Spherical CNNs

Equivariant CNNs for the sphere and SO(3) implemented in PyTorch


This library contains a PyTorch implementation of the rotation equivariant CNNs for spherical signals (e.g. omnidirectional images, signals on the globe) as presented in [1]. Equivariant networks for the plane are available here.


(commands to install all the dependencies on a new conda environment)

conda create --name cuda9 python=3.6 
conda activate cuda9

# s2cnn deps
#conda install pytorch torchvision cuda90 -c pytorch # get correct command line at http://pytorch.org/
conda install -c anaconda cupy  
pip install pynvrtc joblib

# lie_learn deps
conda install -c anaconda cython  
conda install -c anaconda requests  

# shrec17 example dep
conda install -c anaconda scipy  
conda install -c conda-forge rtree shapely  
conda install -c conda-forge pyembree  
pip install "trimesh[easy]"  


To install, run

$ python setup.py install


Please have a look at the examples.

Please cite [1] in your work when using this library in your experiments.

Design choices for Spherical CNN Architectures

Spherical CNNs come with different choices of grids and grid hyperparameters which are on the first look not obviously related to those of conventional CNNs.
The s2_near_identity_grid and so3_near_identity_grid are the preferred choices since they correspond to spatially localized kernels, defined at the north pole and rotated over the sphere via the action of SO(3).
In contrast, s2_equatorial_grid and so3_equatorial_grid define line-like (or ring-like) kernels around the equator.

To clarify the possible parameter choices for s2_near_identity_grid:


Adapts the size of the kernel as angle measured from the north pole.
Conventional CNNs on flat space usually use a fixed kernel size but pool the signal spatially.
This spatial pooling gives the kernels in later layers an effectively increased field of view.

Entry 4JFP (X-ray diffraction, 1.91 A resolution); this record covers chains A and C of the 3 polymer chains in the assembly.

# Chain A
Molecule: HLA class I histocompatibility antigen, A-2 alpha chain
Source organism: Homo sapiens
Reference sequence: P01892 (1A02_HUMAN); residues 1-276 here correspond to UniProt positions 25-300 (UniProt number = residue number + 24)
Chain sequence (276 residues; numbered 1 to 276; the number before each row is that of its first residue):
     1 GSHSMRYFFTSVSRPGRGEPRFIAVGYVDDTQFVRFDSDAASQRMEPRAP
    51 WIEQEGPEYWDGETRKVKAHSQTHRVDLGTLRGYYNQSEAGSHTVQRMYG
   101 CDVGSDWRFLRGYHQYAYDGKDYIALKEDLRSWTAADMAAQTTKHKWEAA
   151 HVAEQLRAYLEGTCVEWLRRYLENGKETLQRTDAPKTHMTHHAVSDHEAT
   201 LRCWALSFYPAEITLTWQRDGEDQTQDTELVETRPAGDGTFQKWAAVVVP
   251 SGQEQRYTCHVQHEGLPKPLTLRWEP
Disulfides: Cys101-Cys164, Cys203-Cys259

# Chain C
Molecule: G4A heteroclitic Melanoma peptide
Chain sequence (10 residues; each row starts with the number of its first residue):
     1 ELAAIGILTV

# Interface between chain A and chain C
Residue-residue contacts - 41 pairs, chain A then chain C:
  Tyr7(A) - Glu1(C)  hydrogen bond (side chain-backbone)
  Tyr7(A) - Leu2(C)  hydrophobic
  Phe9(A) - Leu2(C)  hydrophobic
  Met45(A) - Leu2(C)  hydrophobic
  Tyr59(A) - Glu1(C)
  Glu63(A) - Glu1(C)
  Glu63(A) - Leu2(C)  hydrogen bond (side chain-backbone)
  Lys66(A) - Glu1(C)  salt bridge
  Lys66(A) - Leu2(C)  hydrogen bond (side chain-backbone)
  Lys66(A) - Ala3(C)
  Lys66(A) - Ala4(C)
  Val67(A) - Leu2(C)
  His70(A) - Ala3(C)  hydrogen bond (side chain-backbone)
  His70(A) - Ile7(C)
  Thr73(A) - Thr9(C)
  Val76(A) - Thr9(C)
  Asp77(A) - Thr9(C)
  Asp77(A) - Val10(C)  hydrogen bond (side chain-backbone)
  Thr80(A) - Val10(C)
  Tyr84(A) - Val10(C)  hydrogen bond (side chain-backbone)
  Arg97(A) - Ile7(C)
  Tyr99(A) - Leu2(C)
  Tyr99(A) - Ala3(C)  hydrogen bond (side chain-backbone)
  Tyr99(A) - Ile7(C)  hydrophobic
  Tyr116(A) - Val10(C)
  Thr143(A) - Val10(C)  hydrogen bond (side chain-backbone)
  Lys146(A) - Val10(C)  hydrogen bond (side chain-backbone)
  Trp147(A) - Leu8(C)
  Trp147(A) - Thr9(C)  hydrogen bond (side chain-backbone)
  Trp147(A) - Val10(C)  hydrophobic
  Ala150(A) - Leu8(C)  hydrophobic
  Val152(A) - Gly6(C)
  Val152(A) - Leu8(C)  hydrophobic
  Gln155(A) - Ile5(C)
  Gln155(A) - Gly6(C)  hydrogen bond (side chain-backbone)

One can emulate a pooling by a factor of 2 in spherical CNNs by decreasing the signal bandwidth by 2 and increasing max_beta by 2.


Number of rings of the kernel around the equator, equally spaced in
[β=0, β=max_beta].
The choice n_beta=1 corresponds to a small 3x3 kernel in conv2d since in both cases the resulting kernel consists of one central pixel and one ring around the center.


Gives the number of learned parameters of the rings around the pole.
These values are per default equally spaced on the azimuth.
A sensible number of values depends on the bandwidth and max_beta since a higher resolution or spatial extent allow to sample more fine kernels without producing aliased results.
In practice this value is typically set to a constant, low value like 6 or 8.
A reduced bandwidth of the signal is thereby counteracted by an increased max_beta to emulate spatial pooling.

The so3_near_identity_grid has two additional parameters max_gamma and n_gamma.
SO(3) can be seen as a (principal) fiber bundle SO(3)→S² with the sphere S² as base space and fiber SO(2) attached to each point.
The additional parameters control the grid on the fiber in the following way:


The kernel spans over the fiber SO(2) between γ∈[0, max_gamma].
The fiber SO(2) encodes the kernel responses for every sampled orientation at a given position on the sphere.
Setting max_gamma≨2π results in the kernel not seeing the responses of all kernel orientations simultaneously and is in general unfavored.
Steerable CNNs [3] usually always use max_gamma=2π.


Number of learned parameters on the fiber.
Typically set equal to n_alpha, i.e. to a low value like 6 or 8.

See the deep model of the MNIST example for an example of how to adapt these parameters over layers.


For questions and comments, feel free to contact us: geiger.mario (gmail), taco.cohen (gmail), jonas (argmin.xyz).